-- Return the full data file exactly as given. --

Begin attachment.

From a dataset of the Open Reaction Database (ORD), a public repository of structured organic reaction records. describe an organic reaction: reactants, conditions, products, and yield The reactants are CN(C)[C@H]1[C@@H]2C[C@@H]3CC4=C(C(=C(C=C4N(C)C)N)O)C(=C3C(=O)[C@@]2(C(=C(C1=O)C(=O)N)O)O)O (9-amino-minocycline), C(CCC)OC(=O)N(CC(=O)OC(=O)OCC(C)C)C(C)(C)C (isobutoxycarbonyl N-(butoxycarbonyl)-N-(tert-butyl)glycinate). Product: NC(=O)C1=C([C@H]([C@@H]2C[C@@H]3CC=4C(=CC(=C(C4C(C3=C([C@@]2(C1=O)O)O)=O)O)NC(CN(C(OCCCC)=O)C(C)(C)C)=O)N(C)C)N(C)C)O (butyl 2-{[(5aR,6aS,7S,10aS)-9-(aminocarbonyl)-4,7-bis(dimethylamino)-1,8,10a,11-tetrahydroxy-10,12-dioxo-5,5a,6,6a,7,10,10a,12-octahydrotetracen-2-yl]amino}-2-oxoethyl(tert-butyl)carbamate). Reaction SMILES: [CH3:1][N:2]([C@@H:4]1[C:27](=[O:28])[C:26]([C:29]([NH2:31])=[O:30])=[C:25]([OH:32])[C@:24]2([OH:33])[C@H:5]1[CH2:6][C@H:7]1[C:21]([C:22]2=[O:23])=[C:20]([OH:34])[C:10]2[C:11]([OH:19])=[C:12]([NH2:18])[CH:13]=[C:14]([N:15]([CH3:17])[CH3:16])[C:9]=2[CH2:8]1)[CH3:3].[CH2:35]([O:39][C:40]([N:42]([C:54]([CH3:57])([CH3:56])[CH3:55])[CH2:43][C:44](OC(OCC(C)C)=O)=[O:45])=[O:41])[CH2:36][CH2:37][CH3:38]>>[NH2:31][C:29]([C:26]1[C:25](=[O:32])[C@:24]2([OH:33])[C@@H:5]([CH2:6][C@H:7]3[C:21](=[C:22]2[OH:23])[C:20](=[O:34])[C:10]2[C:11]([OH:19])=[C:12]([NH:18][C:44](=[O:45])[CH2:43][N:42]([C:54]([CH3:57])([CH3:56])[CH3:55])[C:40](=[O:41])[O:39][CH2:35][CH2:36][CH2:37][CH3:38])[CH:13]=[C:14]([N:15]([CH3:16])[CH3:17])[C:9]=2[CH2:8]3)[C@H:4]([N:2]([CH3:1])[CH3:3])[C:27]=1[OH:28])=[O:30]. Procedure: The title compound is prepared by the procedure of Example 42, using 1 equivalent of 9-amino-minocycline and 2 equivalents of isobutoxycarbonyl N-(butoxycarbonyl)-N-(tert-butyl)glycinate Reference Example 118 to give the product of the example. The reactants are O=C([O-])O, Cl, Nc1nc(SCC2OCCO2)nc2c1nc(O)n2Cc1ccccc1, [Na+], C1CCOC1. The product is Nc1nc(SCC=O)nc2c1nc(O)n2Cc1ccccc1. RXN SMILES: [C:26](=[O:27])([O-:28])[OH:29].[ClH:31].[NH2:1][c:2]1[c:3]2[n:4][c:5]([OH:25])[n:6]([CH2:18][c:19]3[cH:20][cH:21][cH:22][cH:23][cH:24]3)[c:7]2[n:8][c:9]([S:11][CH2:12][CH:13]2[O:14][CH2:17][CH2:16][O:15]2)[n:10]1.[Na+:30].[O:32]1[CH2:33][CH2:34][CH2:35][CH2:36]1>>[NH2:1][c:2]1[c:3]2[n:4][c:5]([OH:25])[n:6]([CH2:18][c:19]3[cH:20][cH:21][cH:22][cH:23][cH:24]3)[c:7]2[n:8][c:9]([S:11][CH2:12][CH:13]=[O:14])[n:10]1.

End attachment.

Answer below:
From a dataset of the Open Reaction Database (ORD), a public repository of structured organic reaction records. describe an organic reaction: reactants, conditions, products, and yield The reactants are CN(C)[C@H]1[C@@H]2C[C@@H]3CC4=C(C(=C(C=C4N(C)C)N)O)C(=C3C(=O)[C@@]2(C(=C(C1=O)C(=O)N)O)O)O (9-amino-minocycline), C(CCC)OC(=O)N(CC(=O)OC(=O)OCC(C)C)C(C)(C)C (isobutoxycarbonyl N-(butoxycarbonyl)-N-(tert-butyl)glycinate). Product: NC(=O)C1=C([C@H]([C@@H]2C[C@@H]3CC=4C(=CC(=C(C4C(C3=C([C@@]2(C1=O)O)O)=O)O)NC(CN(C(OCCCC)=O)C(C)(C)C)=O)N(C)C)N(C)C)O (butyl 2-{[(5aR,6aS,7S,10aS)-9-(aminocarbonyl)-4,7-bis(dimethylamino)-1,8,10a,11-tetrahydroxy-10,12-dioxo-5,5a,6,6a,7,10,10a,12-octahydrotetracen-2-yl]amino}-2-oxoethyl(tert-butyl)carbamate). Reaction SMILES: [CH3:1][N:2]([C@@H:4]1[C:27](=[O:28])[C:26]([C:29]([NH2:31])=[O:30])=[C:25]([OH:32])[C@:24]2([OH:33])[C@H:5]1[CH2:6][C@H:7]1[C:21]([C:22]2=[O:23])=[C:20]([OH:34])[C:10]2[C:11]([OH:19])=[C:12]([NH2:18])[CH:13]=[C:14]([N:15]([CH3:17])[CH3:16])[C:9]=2[CH2:8]1)[CH3:3].[CH2:35]([O:39][C:40]([N:42]([C:54]([CH3:57])([CH3:56])[CH3:55])[CH2:43][C:44](OC(OCC(C)C)=O)=[O:45])=[O:41])[CH2:36][CH2:37][CH3:38]>>[NH2:31][C:29]([C:26]1[C:25](=[O:32])[C@:24]2([OH:33])[C@@H:5]([CH2:6][C@H:7]3[C:21](=[C:22]2[OH:23])[C:20](=[O:34])[C:10]2[C:11]([OH:19])=[C:12]([NH:18][C:44](=[O:45])[CH2:43][N:42]([C:54]([CH3:57])([CH3:56])[CH3:55])[C:40](=[O:41])[O:39][CH2:35][CH2:36][CH2:37][CH3:38])[CH:13]=[C:14]([N:15]([CH3:16])[CH3:17])[C:9]=2[CH2:8]3)[C@H:4]([N:2]([CH3:1])[CH3:3])[C:27]=1[OH:28])=[O:30]. Procedure: The title compound is prepared by the procedure of Example 42, using 1 equivalent of 9-amino-minocycline and 2 equivalents of isobutoxycarbonyl N-(butoxycarbonyl)-N-(tert-butyl)glycinate Reference Example 118 to give the product of the example. The reactants are O=C([O-])O, Cl, Nc1nc(SCC2OCCO2)nc2c1nc(O)n2Cc1ccccc1, [Na+], C1CCOC1. The product is Nc1nc(SCC=O)nc2c1nc(O)n2Cc1ccccc1. RXN SMILES: [C:26](=[O:27])([O-:28])[OH:29].[ClH:31].[NH2:1][c:2]1[c:3]2[n:4][c:5]([OH:25])[n:6]([CH2:18][c:19]3[cH:20][cH:21][cH:22][cH:23][cH:24]3)[c:7]2[n:8][c:9]([S:11][CH2:12][CH:13]2[O:14][CH2:17][CH2:16][O:15]2)[n:10]1.[Na+:30].[O:32]1[CH2:33][CH2:34][CH2:35][CH2:36]1>>[NH2:1][c:2]1[c:3]2[n:4][c:5]([OH:25])[n:6]([CH2:18][c:19]3[cH:20][cH:21][cH:22][cH:23][cH:24]3)[c:7]2[n:8][c:9]([S:11][CH2:12][CH:13]=[O:14])[n:10]1.